Presenter Information

Karissa ImperlFollow

Start Date

16-11-2018 9:30 AM

End Date

16-11-2018 11:30 AM

Description

Abstract

Background: Review of literature reveals that many obese patients who are requiring total knee replacement do not lose appropriate weight prior to the procedure, which impairs the healing process. Even though bariatric surgery is often a last-resort option for some patients; those that undergo the procedure could experience better outcomes post-knee replacement.

Objectives: The purpose of this integrative literature review was to identify contributing risk factors of obese patients that elect bariatric surgery prior to total knee replacement. Lastly, to evaluate the effectiveness of this route of weight loss prior to the arthroplasty procedure.

Method: A computerized search of the literature was conducted using PubMed, Cumulative Index to Nursing and Health Literature (CINAHL), and Ovid MEDLINE. A total of 12 articles were used for this integrated literature review.

Results: Four contributing risk factors were identified that influence the outcomes of obese patients that elect to have bariatric surgery prior to a knee replacement. The literature revealed that more comorbidities, increased surgical revision rates, increased post-operative complications, and increased length of hospital stay were such risk factors.

Conclusions: Review of literature supports that prior bariatric surgery is not the only factor on the recovery of obese patients from total knee replacement. The patients’ comorbidities need to be examined when devising a plan of care for that individual. The greater risk of poor wound healing, post-operative infection, required revision procedures, and length of hospital stay should be taken into consideration to better serve obese patients undergoing a total knee replacement.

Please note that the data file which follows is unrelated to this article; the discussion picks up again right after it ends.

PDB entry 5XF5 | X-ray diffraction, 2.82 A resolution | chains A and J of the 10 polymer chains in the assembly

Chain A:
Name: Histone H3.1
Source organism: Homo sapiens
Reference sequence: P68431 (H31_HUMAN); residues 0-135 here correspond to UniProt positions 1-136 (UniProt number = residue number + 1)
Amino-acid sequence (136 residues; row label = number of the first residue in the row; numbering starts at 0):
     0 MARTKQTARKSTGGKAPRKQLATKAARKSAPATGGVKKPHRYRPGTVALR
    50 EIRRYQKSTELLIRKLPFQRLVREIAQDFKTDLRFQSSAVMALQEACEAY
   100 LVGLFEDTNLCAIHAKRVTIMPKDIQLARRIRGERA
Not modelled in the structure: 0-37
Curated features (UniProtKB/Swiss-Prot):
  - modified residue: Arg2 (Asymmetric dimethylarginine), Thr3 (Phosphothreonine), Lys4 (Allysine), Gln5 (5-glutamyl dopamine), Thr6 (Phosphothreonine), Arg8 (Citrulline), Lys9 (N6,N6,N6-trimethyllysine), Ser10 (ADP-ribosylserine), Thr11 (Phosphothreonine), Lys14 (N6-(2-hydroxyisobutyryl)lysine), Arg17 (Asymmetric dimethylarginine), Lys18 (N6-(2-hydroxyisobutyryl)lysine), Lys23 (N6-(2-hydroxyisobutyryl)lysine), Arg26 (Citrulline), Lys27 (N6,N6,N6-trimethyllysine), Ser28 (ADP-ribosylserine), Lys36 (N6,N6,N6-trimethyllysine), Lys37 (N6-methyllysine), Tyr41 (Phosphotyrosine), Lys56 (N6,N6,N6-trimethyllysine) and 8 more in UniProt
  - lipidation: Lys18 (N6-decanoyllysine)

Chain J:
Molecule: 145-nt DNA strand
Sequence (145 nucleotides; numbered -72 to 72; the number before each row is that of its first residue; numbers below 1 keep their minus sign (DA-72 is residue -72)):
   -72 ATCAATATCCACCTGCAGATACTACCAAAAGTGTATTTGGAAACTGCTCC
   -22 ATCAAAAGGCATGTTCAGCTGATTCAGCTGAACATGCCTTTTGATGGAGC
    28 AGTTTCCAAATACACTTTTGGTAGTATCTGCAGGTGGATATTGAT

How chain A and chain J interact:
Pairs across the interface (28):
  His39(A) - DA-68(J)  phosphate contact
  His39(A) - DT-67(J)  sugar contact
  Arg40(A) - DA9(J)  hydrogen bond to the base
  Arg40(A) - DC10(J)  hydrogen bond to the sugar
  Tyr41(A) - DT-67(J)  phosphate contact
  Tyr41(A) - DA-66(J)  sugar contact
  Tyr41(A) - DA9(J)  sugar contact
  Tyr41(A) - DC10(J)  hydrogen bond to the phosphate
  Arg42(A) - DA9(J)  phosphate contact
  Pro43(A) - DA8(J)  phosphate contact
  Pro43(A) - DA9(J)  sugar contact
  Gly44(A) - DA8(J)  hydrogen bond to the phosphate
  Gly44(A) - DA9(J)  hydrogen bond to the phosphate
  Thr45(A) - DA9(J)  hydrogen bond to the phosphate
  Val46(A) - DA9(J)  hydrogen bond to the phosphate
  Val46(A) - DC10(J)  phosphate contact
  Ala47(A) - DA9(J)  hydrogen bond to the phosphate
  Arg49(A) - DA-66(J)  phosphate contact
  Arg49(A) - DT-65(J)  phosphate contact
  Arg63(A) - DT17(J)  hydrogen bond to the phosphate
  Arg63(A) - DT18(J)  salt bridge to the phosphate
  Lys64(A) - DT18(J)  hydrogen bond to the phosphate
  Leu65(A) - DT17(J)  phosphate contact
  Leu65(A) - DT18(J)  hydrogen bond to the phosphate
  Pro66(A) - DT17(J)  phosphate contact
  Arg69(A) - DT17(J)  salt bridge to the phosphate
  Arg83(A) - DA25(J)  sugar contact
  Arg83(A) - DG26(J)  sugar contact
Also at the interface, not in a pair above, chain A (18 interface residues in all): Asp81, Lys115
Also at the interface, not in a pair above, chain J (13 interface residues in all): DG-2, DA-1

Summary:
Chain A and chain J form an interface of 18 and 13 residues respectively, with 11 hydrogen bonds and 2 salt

Key Words: Obesity, bariatric surgery, arthroplasty, total knee arthroplasty, and total knee replacement

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Nov 16th, 9:30 AM Nov 16th, 11:30 AM

Outcomes of Bariatric Surgery Prior to Knee Replacement Arthroplasty in Obese Patients: An Integrative Review of the Literature

Abstract

Background: Review of literature reveals that many obese patients who are requiring total knee replacement do not lose appropriate weight prior to the procedure, which impairs the healing process. Even though bariatric surgery is often a last-resort option for some patients; those that undergo the procedure could experience better outcomes post-knee replacement.

Objectives: The purpose of this integrative literature review was to identify contributing risk factors of obese patients that elect bariatric surgery prior to total knee replacement. Lastly, to evaluate the effectiveness of this route of weight loss prior to the arthroplasty procedure.

Method: A computerized search of the literature was conducted using PubMed, Cumulative Index to Nursing and Health Literature (CINAHL), and Ovid MEDLINE. A total of 12 articles were used for this integrated literature review.

Results: Four contributing risk factors were identified that influence the outcomes of obese patients that elect to have bariatric surgery prior to a knee replacement. The literature revealed that more comorbidities, increased surgical revision rates, increased post-operative complications, and increased length of hospital stay were such risk factors.

Conclusions: Review of literature supports that prior bariatric surgery is not the only factor on the recovery of obese patients from total knee replacement. The patients’ comorbidities need to be examined when devising a plan of care for that individual. The greater risk of poor wound healing, post-operative infection, required revision procedures, and length of hospital stay should be taken into consideration to better serve obese patients undergoing a total knee replacement.

Key Words: Obesity, bariatric surgery, arthroplasty, total knee arthroplasty, and total knee replacement

 

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